Heat islands are urbanized areas with higher temperatures than the outer regions. Urban areas, where structures are highly concentrated and greenery is limited, become islands with higher temperatures than in the external sites. Heat islands contribute to higher levels of air pollution. Due to the heat island effect, people living in cities are at greater risk than those living in suburban or rural areas. Urban heat islands cause many adverse effects, such as health problems, increased energy consumed for cooling, air pollution, water scarcity, and climate change.
Heat islands increase the demand for air conditioning, namely electricity, to cool buildings. This demand for increases is a financial burden for many people, predominantly low-income households. In addition, companies that provide electricity use fossil fuel plants to cover much of this price, increasing air pollutants and greenhouse gas emissions. At the same time, high temperatures can directly increase the rate of ozone formation at ground level.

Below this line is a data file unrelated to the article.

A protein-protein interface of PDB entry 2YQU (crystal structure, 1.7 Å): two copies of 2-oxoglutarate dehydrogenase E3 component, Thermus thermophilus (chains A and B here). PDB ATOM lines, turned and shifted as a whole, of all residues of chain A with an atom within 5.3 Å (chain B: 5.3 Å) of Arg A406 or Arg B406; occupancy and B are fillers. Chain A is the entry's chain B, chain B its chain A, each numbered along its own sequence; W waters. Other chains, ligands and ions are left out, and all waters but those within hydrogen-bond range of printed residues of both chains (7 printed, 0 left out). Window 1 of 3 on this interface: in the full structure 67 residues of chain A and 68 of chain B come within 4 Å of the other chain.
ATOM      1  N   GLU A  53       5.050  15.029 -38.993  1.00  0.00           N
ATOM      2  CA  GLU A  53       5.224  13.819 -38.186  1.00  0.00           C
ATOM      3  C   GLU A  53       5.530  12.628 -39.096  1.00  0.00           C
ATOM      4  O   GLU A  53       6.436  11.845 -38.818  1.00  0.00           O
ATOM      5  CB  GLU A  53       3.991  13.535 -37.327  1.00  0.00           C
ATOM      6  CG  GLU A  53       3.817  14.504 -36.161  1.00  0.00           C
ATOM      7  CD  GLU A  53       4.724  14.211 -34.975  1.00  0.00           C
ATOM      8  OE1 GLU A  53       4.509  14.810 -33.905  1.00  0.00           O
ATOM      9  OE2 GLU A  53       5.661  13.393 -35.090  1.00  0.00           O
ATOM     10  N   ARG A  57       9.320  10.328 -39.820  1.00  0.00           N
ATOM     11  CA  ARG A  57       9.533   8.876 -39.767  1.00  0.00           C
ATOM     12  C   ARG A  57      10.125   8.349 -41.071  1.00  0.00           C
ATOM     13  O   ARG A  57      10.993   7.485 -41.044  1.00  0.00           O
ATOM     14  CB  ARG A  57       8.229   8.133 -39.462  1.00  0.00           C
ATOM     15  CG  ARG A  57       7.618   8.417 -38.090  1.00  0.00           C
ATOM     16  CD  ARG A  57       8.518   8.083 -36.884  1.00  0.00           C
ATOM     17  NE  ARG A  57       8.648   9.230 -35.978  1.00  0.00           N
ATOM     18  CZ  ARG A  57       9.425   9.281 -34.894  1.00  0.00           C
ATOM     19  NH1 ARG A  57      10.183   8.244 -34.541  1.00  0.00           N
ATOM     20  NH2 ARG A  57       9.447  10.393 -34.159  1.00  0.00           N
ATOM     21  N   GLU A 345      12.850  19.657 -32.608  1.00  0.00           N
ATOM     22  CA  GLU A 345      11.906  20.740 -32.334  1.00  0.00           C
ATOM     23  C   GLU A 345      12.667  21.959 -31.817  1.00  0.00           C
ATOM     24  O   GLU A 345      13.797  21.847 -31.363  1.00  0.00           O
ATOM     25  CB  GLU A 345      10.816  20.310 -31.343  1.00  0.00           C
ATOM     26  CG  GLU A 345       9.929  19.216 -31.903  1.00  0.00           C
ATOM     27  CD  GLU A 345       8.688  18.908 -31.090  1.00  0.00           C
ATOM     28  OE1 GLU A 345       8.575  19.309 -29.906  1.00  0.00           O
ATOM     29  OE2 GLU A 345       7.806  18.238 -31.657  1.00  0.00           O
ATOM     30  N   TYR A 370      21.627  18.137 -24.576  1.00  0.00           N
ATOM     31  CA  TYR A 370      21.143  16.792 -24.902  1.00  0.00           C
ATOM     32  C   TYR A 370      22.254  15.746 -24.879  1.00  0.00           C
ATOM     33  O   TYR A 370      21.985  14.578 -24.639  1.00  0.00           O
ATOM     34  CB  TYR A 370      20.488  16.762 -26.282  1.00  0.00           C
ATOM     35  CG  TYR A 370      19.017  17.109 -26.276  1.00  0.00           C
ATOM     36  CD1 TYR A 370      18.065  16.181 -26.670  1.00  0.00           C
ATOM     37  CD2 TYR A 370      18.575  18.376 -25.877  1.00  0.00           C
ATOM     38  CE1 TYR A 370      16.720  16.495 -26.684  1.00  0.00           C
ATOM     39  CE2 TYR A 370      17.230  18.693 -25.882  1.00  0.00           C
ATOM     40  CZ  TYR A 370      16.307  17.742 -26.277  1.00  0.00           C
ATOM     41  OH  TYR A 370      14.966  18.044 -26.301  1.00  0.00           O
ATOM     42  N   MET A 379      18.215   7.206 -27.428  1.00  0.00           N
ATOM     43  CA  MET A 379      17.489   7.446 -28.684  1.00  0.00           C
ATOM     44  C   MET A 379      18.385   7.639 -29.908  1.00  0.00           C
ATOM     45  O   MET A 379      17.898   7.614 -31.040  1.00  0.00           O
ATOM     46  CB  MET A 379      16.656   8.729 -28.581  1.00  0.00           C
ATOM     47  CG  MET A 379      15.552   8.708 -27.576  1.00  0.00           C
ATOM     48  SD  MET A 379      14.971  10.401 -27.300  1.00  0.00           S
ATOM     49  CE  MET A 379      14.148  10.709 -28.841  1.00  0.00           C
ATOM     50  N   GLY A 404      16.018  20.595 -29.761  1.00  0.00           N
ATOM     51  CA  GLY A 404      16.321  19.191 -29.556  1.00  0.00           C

Increasing public investment in green infrastructure is critical to solving heat islands. The Airqoon air monitoring system facilitates complex data collection on particulate matter, gaseous pollutants, and meteorological factors. The Airqoon air monitoring system offers accurate real-time data. It allows citizens sensitive to air pollution and temperature to plan their day and limit their exposure by sharing it with communities through local authorities.